We enjoyed the 2011 Meadow White Wine (so much so we bought a bottle) and the 2012 Meadow Rose (again we bought a bottle). The Rose is the first Washington Rose I’ve tried that reminds me of the Provincial style Roses I drank while in France. It’s dry with a crisp finish. The white wine would be a perfect pair with crab, scallops or white fish. Both wines were $16.

If you’re thinking about planning a trip to Woodinville, check out my story in Sunday’s paper (or online). Now’s a good time to head over there because they’ve finished the craziness of crush and the craziness of the holidays hasn’t picked up yet.

What we’re drinking: Dubindil Winery

Mary writes:

Dubindil Winery, a small winery in Snohomish, recently pulled down three medals at the Seattle Wine Awards. A double gold for the 2010 Columbia Valley Syrah, a gold for the Rowan Red and a bronze for the 2010 Cabernet.

A Double Gold award is very prestigious. This award is The Best of The Best.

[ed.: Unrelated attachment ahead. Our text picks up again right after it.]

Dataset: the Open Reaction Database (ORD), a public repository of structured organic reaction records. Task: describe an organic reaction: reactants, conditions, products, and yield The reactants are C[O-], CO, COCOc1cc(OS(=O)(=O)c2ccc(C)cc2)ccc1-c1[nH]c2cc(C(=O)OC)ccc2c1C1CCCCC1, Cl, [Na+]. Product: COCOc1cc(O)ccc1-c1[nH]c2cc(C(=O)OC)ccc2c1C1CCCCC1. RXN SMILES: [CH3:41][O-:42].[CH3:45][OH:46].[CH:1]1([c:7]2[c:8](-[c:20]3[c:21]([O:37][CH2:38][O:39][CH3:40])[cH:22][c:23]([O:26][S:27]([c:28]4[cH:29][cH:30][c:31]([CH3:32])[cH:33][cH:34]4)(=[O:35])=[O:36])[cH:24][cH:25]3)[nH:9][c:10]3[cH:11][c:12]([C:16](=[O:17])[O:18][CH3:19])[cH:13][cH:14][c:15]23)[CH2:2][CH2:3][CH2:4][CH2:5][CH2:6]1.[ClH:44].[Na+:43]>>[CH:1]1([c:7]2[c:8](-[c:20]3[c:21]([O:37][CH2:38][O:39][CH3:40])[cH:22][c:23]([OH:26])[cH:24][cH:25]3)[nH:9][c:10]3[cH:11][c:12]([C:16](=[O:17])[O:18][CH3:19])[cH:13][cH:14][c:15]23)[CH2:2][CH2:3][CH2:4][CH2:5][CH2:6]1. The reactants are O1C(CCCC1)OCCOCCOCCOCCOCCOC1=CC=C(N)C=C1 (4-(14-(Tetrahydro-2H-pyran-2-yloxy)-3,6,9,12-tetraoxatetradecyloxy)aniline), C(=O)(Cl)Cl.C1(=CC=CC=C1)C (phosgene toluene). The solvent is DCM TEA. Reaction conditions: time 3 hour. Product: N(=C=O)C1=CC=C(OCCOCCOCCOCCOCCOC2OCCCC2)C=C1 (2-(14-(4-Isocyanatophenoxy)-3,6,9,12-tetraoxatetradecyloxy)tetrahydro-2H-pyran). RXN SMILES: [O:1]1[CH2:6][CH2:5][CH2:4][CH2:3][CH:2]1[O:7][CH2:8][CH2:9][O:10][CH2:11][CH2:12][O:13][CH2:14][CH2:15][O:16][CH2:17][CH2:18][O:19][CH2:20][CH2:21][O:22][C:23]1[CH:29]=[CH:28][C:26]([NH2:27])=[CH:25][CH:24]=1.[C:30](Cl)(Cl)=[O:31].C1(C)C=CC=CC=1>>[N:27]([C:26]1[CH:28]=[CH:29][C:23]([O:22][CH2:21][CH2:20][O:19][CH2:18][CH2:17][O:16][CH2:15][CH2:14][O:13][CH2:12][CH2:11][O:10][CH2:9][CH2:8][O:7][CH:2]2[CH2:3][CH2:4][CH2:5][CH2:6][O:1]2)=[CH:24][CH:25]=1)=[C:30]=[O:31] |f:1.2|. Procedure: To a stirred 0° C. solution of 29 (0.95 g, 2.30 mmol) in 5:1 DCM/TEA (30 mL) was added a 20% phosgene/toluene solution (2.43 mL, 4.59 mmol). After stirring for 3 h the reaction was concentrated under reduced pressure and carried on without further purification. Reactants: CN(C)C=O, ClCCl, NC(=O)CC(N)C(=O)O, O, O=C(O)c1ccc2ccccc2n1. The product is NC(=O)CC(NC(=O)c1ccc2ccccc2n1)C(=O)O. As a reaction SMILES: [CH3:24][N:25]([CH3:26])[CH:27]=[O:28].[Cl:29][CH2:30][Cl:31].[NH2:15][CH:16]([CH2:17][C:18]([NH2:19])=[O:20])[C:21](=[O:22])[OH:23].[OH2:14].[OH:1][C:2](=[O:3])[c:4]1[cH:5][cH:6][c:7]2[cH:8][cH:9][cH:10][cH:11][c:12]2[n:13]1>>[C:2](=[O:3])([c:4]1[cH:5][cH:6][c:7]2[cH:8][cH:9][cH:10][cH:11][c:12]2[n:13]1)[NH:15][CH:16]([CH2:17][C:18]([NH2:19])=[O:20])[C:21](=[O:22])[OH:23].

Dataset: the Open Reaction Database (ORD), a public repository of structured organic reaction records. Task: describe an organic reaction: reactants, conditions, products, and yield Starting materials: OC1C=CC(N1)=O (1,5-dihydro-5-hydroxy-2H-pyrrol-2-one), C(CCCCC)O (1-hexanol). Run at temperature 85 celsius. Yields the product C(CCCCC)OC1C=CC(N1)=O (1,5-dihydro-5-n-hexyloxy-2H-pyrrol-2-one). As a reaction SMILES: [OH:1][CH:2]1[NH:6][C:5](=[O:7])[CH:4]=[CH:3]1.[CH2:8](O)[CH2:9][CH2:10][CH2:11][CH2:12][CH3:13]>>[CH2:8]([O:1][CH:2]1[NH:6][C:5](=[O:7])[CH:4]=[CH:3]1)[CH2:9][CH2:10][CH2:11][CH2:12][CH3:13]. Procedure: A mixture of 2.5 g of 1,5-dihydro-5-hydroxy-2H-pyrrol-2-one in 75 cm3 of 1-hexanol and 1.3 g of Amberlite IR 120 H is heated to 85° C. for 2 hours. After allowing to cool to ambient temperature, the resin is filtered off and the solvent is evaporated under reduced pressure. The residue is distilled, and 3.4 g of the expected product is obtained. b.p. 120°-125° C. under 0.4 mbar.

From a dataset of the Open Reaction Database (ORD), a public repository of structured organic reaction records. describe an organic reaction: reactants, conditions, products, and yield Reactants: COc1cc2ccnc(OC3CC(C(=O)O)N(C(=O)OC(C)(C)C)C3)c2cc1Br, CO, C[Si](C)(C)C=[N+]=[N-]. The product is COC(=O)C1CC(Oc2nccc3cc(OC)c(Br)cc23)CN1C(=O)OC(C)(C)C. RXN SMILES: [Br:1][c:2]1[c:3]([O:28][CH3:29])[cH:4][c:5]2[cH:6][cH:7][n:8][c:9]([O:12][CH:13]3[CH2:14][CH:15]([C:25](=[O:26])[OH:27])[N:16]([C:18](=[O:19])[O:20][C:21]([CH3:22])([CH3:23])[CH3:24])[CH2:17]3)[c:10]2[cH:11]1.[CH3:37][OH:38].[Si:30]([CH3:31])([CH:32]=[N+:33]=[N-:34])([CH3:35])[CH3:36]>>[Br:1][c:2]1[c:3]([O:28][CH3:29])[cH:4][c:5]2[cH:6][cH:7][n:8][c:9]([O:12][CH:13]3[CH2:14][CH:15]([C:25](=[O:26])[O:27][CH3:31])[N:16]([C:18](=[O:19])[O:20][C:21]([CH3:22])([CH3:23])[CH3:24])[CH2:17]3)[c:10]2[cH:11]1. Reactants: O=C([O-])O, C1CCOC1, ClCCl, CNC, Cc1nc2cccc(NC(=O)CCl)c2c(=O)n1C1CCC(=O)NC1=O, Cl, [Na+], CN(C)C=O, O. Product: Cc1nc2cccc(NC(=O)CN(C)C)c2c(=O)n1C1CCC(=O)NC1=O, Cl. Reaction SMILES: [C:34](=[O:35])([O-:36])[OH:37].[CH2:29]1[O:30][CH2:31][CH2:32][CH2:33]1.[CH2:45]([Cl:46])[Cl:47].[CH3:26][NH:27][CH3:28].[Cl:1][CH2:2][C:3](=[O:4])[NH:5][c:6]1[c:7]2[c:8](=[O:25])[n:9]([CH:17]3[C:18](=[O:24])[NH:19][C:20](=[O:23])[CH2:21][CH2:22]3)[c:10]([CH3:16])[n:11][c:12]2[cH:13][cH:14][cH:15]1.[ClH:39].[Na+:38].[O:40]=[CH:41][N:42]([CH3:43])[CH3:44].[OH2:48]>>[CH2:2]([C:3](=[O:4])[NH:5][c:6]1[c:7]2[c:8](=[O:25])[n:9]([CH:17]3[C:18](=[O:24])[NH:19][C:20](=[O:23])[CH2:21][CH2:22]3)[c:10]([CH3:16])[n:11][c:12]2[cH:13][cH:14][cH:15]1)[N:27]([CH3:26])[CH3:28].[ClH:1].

And fortunately for us, we were able to taste the Rowan Red and the Double Gold Syrah at the Kitsap Wine Festival.

Owners Lisa and David Henrickson started as home winemakers and volunteers for other wineries for a number of years before taking the big leap into the commercial production in 2010.

Imagine three years later hitting a double gold for one of your first commercially made wines. Pretty darn impressive.

The winery name is a combination of nicknames their kids gave each other — Dubin and Dil. Rowan Red is their proprietary name for their red blend even though this year’s is just Cabernet. Now you too know the code names.

The 2010 Yakima Valley Rowan Red is 100 percent Cabernet aged in French oak for 21 months. The bright berry with hints of herbs, pepper and currants are nicely balanced with smooth tannins and good acidity.  Only 97 cases made. $18/bottle from the winery.